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A Day in the Life of a Midwife turned Pregnancy and Postpartum Athleticism Coach

Updated: Oct 27, 2021

“So, you do what?” Head tilts slightly to the right, brow furrows slightly. I continue.

“OK… I see.” But I don’t really believe her. She is being polite. I appreciate that.

This is on me, not her. I have to do a better job explaining what it is that I do and why. But there isn’t an easy 30 second elevator pitch for this newish, rare profession. Way to go Tanya, I replaced one career that most think of as extinct with one that hardly exists!

Every Sunday morning, I sit down at my computer to review the recent progress of my mama’s. I focus on the postpartum moms first because this is the bulk of my clientele. After all, we are only pregnant for 9 months but then we are postpartum forever. The first is 11 weeks postpartum, another 15 weeks, another 7 months, yet another about to celebrate a first birthday and so on. I know their medical histories, their birth stories, who is having pain and where, who is sleeping at night and who isn’t. Who is seeing the pelvic floor PT and when. I take all of this and more into consideration as I write each week’s workouts. Perhaps more importantly, as I consider the movement modifications they may need based on where they are at and how fast they are progressing towards their goals. My instinct is to slow them down, remind them that it will all come together in due time, when all the conditions are right. And then sometimes their sudden progress surprises me. It’s like when you are pregnant, and you wake up one morning looking significantly more pregnant than the day before or how your baby can grow a whole pound seemingly overnight. Sometimes one’s capacity or core strength, that wasn’t there last week suddenly reappears and I’m caught off guard by the strength and resilience of my mamas.

Some just want to move, to blow off some steam. Some are looking to get back to their favorite sport or give a new hobby with high physical demands a try for the first time. Some are slow, cautious and meticulous with their movement and we are working on feeling free, being dynamic and using momentum to propel them to the next level. Some are in a rush to “get back to their old selves” and so we talk about what this really means and what it looks like in reality when you are sleep deprived, breastfeeding half of each day and your estrogen levels are giving you a sneak peek of what perimenopause might look like.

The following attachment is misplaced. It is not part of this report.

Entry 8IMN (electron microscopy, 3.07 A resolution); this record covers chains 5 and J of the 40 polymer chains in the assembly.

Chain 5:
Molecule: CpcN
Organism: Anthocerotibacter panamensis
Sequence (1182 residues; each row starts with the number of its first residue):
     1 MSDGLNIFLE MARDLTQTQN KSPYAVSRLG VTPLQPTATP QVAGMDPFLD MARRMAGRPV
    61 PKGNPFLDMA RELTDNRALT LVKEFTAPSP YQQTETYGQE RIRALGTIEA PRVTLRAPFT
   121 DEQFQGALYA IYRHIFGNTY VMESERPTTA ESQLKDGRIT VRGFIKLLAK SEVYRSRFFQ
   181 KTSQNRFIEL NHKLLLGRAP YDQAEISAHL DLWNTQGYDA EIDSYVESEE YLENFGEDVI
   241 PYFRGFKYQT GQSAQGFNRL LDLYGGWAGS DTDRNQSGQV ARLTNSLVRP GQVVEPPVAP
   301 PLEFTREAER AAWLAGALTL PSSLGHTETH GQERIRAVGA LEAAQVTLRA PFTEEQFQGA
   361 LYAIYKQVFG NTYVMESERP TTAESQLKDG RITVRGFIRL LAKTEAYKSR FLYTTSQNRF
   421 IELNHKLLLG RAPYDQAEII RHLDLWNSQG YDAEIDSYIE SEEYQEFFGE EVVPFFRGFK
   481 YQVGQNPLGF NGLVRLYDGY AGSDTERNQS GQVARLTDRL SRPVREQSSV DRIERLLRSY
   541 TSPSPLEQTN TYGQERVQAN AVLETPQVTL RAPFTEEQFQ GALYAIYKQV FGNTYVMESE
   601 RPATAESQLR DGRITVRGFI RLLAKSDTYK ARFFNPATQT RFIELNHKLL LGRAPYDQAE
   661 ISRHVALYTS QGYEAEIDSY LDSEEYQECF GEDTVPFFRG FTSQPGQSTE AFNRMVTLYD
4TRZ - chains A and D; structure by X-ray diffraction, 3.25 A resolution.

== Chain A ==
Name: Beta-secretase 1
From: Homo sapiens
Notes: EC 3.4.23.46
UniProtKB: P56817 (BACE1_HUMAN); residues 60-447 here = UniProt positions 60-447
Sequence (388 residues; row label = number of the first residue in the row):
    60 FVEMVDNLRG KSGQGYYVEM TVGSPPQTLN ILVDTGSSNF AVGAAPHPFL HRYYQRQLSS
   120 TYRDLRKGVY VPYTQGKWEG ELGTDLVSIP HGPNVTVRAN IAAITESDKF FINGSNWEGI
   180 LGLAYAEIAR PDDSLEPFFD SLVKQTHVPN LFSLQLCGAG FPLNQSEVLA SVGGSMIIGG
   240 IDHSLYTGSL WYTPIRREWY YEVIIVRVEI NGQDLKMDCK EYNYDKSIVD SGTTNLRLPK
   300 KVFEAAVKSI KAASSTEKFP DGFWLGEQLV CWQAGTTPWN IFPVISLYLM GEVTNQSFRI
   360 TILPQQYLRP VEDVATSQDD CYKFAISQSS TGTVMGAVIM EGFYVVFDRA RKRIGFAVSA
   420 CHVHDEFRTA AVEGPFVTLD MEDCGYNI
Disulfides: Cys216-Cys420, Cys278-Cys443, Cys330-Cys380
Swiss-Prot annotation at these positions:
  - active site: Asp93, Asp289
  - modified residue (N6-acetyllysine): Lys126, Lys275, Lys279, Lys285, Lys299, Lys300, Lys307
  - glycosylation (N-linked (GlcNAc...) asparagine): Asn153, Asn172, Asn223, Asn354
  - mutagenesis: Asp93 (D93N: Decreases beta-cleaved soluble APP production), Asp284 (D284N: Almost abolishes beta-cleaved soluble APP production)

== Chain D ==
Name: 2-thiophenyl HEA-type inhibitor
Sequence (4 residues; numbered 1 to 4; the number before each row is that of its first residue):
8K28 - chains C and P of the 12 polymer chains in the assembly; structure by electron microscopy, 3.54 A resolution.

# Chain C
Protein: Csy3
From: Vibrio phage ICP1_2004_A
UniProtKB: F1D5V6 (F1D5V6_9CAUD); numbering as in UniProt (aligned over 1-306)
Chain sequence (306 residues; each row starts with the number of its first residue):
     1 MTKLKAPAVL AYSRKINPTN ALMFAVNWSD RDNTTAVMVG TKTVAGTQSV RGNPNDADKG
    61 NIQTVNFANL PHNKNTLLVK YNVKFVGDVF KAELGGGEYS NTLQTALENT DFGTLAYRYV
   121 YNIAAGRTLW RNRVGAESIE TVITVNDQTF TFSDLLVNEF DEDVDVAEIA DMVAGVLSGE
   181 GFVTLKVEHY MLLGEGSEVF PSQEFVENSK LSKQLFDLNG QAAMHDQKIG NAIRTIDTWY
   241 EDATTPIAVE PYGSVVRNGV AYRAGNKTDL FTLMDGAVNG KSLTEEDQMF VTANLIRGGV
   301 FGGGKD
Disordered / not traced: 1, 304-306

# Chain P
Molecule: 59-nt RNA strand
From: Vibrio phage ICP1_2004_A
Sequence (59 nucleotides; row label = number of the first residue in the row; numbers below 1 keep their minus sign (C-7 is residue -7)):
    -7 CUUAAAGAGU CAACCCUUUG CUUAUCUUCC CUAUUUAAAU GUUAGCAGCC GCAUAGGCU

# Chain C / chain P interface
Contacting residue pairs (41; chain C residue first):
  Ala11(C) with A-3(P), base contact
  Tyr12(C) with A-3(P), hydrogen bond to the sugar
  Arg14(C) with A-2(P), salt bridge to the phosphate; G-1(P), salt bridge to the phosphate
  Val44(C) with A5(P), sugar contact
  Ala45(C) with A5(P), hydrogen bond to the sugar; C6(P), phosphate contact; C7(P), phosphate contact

Sometimes I have one baby in a carrier on my chest and one sleeping in their rocker hoping that the loud noises of the gym will keep working that mysterious gym magic because mama is working on a movement that might not be possible with a baby in her arms. (I’ll have to consider this potential scenario when programming for next week!) And sometimes, like today, we take a break 10 min into the warm-up because baby is hungry. So, we rest while mom and baby nurse and I say we can run over, its ok, take your time. And then I burp the baby while mom gets right back to her banded side steps and I get spit up on. Just a day in the life of a midwife turned P&PA coach.

Other days are spent in front of spreadsheets and making flyers and writing presentations about fitness in the perinatal period for healthcare professionals who are in need of the tools that will allow them to do better, be more supportive and aware of fact vs fiction. There is so much work still to be done so that folks understand the mission that I am on. So, here it is. Today’s version of the 30 second elevator pitch. What I am doing on the day to day, in a nutshell.

I give pregnant and postpartum people a safe space to exist in their physical bodies.

I remove barriers to movement! Movement (exercise, call it what you want) is second only to nutrition in our wellness journeys.

I provide education, resources and empowerment while moving and playing and sometimes while laughing or crying.

I help people make the right choices for themselves when it comes to protecting their core and pelvic floor (before, during and after pregnancy). This looks different for each individual. There is no recipe, or one size fits all approach.

I go to my client’s homes and talk to them about birth, teach their partners strategies to help them move through their labors, I come back to help with breastfeeding. I remind them to rest and rest some more until its really time to start moving again, to reconnect to their core’s and pelvic floors.

And then I ease them back in. At their own pace, in their own time. Prioritizing rest and sleep and bonding and forming families.

This is what I do. Just a day in the life of a midwife turned P&PA coach.


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